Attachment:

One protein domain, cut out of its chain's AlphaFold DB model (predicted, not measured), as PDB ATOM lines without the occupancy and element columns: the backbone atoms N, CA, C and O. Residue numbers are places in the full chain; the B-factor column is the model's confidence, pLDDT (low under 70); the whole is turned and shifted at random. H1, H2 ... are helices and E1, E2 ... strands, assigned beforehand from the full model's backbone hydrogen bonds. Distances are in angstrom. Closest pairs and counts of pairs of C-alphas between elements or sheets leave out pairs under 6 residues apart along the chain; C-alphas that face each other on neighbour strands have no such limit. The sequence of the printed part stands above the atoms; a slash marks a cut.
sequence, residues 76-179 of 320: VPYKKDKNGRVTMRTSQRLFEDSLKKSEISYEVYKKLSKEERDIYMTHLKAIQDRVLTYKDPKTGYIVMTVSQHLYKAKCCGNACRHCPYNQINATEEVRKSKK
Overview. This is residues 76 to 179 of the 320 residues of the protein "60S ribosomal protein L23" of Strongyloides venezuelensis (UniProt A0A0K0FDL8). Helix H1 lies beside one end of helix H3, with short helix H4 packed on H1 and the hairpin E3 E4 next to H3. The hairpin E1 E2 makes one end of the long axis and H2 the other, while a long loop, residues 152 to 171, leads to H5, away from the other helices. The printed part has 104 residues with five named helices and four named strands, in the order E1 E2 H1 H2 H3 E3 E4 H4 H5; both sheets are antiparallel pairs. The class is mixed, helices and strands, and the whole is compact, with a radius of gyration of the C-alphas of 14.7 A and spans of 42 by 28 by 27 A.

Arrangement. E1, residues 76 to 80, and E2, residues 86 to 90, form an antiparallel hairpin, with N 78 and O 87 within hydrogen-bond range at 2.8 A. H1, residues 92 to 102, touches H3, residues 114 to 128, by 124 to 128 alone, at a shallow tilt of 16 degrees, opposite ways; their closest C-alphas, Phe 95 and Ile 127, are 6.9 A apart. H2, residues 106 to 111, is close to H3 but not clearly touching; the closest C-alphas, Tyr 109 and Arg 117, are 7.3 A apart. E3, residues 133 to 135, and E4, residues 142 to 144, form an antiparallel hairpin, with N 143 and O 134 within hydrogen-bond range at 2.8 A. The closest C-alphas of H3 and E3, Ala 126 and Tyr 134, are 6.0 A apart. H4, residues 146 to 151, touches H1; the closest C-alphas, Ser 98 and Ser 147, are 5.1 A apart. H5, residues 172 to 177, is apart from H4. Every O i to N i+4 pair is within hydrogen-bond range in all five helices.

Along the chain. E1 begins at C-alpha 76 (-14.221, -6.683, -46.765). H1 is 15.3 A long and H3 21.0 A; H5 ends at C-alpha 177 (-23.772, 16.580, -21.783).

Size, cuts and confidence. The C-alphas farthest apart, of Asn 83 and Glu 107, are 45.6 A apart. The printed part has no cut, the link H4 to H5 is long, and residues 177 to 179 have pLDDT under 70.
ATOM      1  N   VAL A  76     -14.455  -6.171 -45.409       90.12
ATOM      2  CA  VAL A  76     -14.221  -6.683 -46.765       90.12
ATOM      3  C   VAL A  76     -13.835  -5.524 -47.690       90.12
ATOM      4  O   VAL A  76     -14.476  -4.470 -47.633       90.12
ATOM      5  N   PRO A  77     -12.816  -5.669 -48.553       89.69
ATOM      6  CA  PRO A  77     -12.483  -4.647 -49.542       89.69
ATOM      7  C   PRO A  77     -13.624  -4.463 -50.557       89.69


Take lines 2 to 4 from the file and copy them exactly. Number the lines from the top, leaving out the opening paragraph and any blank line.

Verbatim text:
Overview. This is residues 76 to 179 of the 320 residues of the protein "60S ribosomal protein L23" of Strongyloides venezuelensis (UniProt A0A0K0FDL8). Helix H1 lies beside one end of helix H3, with short helix H4 packed on H1 and the hairpin E3 E4 next to H3. The hairpin E1 E2 makes one end of the long axis and H2 the other, while a long loop, residues 152 to 171, leads to H5, away from the other helices. The printed part has 104 residues with five named helices and four named strands, in the order E1 E2 H1 H2 H3 E3 E4 H4 H5; both sheets are antiparallel pairs. The class is mixed, helices and strands, and the whole is compact, with a radius of gyration of the C-alphas of 14.7 A and spans of 42 by 28 by 27 A.

Arrangement. E1, residues 76 to 80, and E2, residues 86 to 90, form an antiparallel hairpin, with N 78 and O 87 within hydrogen-bond range at 2.8 A. H1, residues 92 to 102, touches H3, residues 114 to 128, by 124 to 128 alone, at a shallow tilt of 16 degrees, opposite ways; their closest C-alphas, Phe 95 and Ile 127, are 6.9 A apart. H2, residues 106 to 111, is close to H3 but not clearly touching; the closest C-alphas, Tyr 109 and Arg 117, are 7.3 A apart. E3, residues 133 to 135, and E4, residues 142 to 144, form an antiparallel hairpin, with N 143 and O 134 within hydrogen-bond range at 2.8 A. The closest C-alphas of H3 and E3, Ala 126 and Tyr 134, are 6.0 A apart. H4, residues 146 to 151, touches H1; the closest C-alphas, Ser 98 and Ser 147, are 5.1 A apart. H5, residues 172 to 177, is apart from H4. Every O i to N i+4 pair is within hydrogen-bond range in all five helices.

Along the chain. E1 begins at C-alpha 76 (-14.221, -6.683, -46.765). H1 is 15.3 A long and H3 21.0 A; H5 ends at C-alpha 177 (-23.772, 16.580, -21.783).